“One Nation, Indivisible” features excerpts from The Sun’s archives that speak to the current political moment.
The Sun: Many of us are waiting until our lives feel less busy before we jump into activism.
Kathleen Dean Moore: Yes, we are busy. Probably too busy to avert a planetary disaster that will have the effect of an asteroid impact: killing off species, altering the climate, acidifying the oceans. Why are we so busy? Those who would prefer we not think about climate change and other injustices would like very much for us to stay busy. If we have to work two jobs to make a living, we’re not going to be out in the streets protesting. If we are preoccupied with other parts of our lives, our attention is drawn away from the practices that are destroying the foundation of those lives.
I used to think it was enough for all of us simply to live our lives imaginatively and constructively. I don’t think that anymore. I think we have to find the time to be politically active. I don’t want to cut anybody any slack on that. Are we going to let it all slip away — all those billions of years it took to evolve the song in a frog’s throat or the stripe in a lily — because we’re too busy?
“If Your House Is on Fire,” Kathleen Dean Moore, interviewed by Mary DeMocker, December 2012
We have to stop pumping carbon into the air, not because we’re running out of carbon-based fuels, but because carbon will kill us. And it makes us political hostages to bloodthirsty maniacs. It’s destroying our economy. . . .
The environmentalists like to talk about “win-win” scenarios. You know: corporations can make money by going green. What a crock of shit. Forget it. If they could do that, they would’ve done it already. Environmentalist Amory Lovins, who’s made millions of dollars working for big corporations, goes around saying, “Everyone wins.” Well, if everyone wins, then how come the skies are black and people in China are dying of arsenic poisoning? It’s bullshit. The only way we can get anything done is by limiting consumption by law and through a national commitment to use less carbon-based fuel. Let’s stop goosing around and clean up the planet.
“Forget What They Told You,” Greg Palast, interviewed by Arnie Cooper, May 2007
This isn’t about “paper or plastic” or some vision of self-congratulatory parsimony. It’s about replacing material gratifications with spiritual ones. I don’t know how much carbon I’m offsetting with my choices. I just prefer to be a good animal rather than one that fouls its nest. Also, and maybe most importantly, if I can learn to live happily with less, I feel more entitled to vote and agitate for legislation that would require everyone — even CEOs — to do the same.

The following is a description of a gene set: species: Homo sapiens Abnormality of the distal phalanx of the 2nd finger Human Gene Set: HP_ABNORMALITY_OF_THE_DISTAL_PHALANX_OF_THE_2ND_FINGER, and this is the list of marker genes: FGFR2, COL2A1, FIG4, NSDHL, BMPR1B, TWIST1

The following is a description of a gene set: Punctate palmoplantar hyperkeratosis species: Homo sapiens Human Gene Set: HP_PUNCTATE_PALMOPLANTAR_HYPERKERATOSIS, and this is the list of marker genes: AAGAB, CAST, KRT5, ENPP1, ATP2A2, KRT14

“The Moral Universe,” Barbara Kingsolver, interviewed by Jeanne Supin, March 2014
The idea that progress is inevitable doesn’t go that far back. It’s mostly a European notion that got its start three or four hundred years ago. Certainly we’ve seen a pattern of more and spiffier technologies with each passing year since then, most of them now fossil-fuel driven.
The process of invention is not going to go away, of course, but we’re going to have to apply our ingenuity in a different direction. The advertising industry has trained us to equate progress with having more and better possessions. If the public-relations techniques currently devoted to persuading us that we need more possessions could be used instead to convince us that we have to change direction, we could see real progress. We basically need a World War II–level effort. During World War II, U.S. citizens were persuaded to participate in rationing of fuel, nylon stockings, automobile tires, and other things, because they knew that their survival was at stake. The government, the advertising industry, and the motion-picture industry all cooperated to support this pattern of behavior. That’s what we need now.
“Peak Experience,” Richard Heinberg, interviewed by Arnie Cooper, July 2006
“So,” I began, grinding my teeth, “you don’t honestly think global warming is a hoax, do you?”
It got ugly quick.
When arguing with my parents, what I lack in facts I make up for with opinions delivered at increasing volume. Like a boxer getting the shit kicked out of him, I lumbered around the rhetorical ring with my mother, that nimble welterweight, taking bigger, sloppier, dizzier swings while she landed blow after stinging blow. For every “fact” I produced about melting ice caps and homeless polar bears (things I know nothing about), she asked for references, opening her laptop and patiently waiting to Google them. She did this jovially, without a trace of attitude and with the frightening certainty of a woman fortified by a year of daily lectures at Glenn Beck’s blackboard. . . .